The Origin of Halloween

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The origin of Halloween is most probably not known to many people. Until a few years back, October 31 actually marked the observation of Hallowe’en, a short variation of All-hallow-even, the evening before All Hallows Day or All Saints Day, on November 1. All Hallows Eves actually represents the fact that after the Romans conquered the Celts in 43AD, they adopted many of their festivals and incorporated them into their own religious celebrations. All Hallows Day was one such example. Originally the day that celebrated numerous pagan festivals, but Pope Gregory III would eventually designate November 1 to mark the Christian feast of All Saints Day, which had moved from May 13. According to the Church, a day started at sunset, which is why celebrations typically started on October 31, the eve of the holiday, All Hallows Day.

Fast forward through the centuries, European immigrants brought their rituals and customs with them to America. There are actually few accounts of Halloween in colonial American history due in part to the large Protestant presences in the Northern colonies and their strict religious beliefs. However, down in the Southern colonies where larger, more mixed European communities had settled, there are some accounts of Halloween celebrations mixing with Native American harvest celebrations.

Halloween starts picking up in the mid 1800s, when nearly two million Irish immigrants fleeing potato famine helped shape Halloween into an even more widely celebrated event. Then, Scottish immigrants celebrated with fireworks, telling ghost stories, playing games and making mischief. There were games such as bobbing for apples, the dropping of forks on apples without using hands, and Puicini, an Irish fortune-telling game using saucers. Young women were frequently told if they sat in dark rooms and gazed into a mirror, the face of their future husbands would appear, however, if a skull appeared, the poor girl would be destined to die before marriage.

Halloween went through a renaissance so to speak in the early 1900s. At that time, the focus had shifted from a religious holiday to a more communal celebration. “Guising” was actually a practice dating back to the middle ages, when the poor would go around asking for food or money. Borrowing from the English and Irish traditions, children adopted the practice of guising and would dress up in costumes. They still didn’t go “door to door ” yet. Instead parties were held and had a more festive atmosphere with colorful costumes. The frightening and superstitious aspects of Halloween had diminished somewhat, and Halloween in America was slowly shedding some of the old European traditions favoring more light-hearted celebrations.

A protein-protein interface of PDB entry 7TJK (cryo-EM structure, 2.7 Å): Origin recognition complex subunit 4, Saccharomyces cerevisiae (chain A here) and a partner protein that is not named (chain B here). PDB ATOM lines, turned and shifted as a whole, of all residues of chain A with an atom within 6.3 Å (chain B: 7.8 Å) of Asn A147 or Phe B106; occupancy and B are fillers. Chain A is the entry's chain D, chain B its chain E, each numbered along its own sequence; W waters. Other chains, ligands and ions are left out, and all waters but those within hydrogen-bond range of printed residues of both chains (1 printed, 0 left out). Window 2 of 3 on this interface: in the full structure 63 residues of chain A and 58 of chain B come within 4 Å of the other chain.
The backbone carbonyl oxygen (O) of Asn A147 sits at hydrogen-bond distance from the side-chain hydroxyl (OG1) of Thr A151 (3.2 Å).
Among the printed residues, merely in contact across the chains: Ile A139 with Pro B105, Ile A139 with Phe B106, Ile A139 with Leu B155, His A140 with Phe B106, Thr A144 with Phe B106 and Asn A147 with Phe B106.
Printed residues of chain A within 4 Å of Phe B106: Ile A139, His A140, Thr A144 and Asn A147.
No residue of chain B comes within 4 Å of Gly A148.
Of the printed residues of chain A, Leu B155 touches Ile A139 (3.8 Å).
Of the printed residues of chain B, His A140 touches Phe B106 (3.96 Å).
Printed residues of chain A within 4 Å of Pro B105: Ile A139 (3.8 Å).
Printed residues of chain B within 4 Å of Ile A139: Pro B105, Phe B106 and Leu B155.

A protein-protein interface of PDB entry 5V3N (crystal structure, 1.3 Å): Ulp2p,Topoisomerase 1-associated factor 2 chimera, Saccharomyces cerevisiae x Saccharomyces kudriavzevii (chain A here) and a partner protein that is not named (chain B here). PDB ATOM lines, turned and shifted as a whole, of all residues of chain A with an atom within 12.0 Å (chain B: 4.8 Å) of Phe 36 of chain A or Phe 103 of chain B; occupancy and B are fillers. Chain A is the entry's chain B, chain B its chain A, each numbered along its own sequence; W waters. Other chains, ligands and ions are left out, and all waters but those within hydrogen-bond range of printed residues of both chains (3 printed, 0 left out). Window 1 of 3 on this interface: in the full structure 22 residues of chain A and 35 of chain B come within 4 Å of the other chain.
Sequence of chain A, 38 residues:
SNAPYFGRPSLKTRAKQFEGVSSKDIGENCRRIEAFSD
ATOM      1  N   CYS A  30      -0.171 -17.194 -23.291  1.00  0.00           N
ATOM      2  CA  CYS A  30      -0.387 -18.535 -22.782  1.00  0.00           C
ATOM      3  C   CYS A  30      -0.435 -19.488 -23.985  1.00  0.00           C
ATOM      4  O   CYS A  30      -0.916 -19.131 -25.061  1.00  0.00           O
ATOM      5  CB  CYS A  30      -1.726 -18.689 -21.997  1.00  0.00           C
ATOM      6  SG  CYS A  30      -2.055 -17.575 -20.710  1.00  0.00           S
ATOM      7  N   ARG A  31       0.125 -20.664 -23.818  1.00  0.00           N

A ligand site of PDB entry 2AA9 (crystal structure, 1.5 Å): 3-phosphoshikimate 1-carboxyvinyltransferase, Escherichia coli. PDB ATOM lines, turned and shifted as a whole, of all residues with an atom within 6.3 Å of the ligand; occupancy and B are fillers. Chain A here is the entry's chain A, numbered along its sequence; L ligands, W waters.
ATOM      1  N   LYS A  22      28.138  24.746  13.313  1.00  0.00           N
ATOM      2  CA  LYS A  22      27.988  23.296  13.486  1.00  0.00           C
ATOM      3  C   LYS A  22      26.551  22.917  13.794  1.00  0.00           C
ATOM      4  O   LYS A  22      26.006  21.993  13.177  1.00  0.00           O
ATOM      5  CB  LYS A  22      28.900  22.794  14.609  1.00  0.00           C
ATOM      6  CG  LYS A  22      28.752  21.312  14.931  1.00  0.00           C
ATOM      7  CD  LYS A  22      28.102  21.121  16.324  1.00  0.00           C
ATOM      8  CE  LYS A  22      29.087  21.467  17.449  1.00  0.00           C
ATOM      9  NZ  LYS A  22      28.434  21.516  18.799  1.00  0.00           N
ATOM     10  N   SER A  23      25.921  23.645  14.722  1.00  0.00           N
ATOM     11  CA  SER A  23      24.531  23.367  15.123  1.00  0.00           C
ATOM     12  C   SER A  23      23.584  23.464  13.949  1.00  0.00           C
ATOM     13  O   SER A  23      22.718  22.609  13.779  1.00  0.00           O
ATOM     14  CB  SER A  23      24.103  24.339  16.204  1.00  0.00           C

Despite the good natures of some people, Halloween pranks and mischief had become a huge problem in the 1920s and 1930s, mostly because the pranks often turned into vandalism, property damage and even physical assaults. Schools and communities did the best they could to curb vandalism by encouraging the “trick or treat” concept. The Boy Scouts got into the act by organizing safe events like school carnivals and local neighborhood trick or treat outings for children, hoping this would stir troublemakers away.

The earliest known print of the words “Trick or Treat” did not occur until 1934, when a Portland, Oregon newspaper ran an article about how Halloween pranks kept local police officers on their toes. There would be sporadic instances of the phrase “Trick or Treat” used in the media during the 1930s, eventually making its way onto Halloween cards. But the practice we see today, children dressed in costume, going house to house saying “Trick or Treat” did not really come about until the mid 1940s. Today, those original vintage Halloween cards depicting the “Trick or Treat” words are collector’s items.

Today, Halloween is a major commercial holiday. It’s not just for kids anymore. Adults have been hosting Halloween parties for years and what was once a small cottage industry of plastic masks and a hunk of material, has now ballooned into a multi-billion dollar industry that every age group participates in from little kids, to senior citizens and to every college girl dressing up as Alice in Wonderland or a French Maid.

If you are hosting your own Halloween party this year, research a little more, plan what do you need to get and invite people with whom you will have fun.

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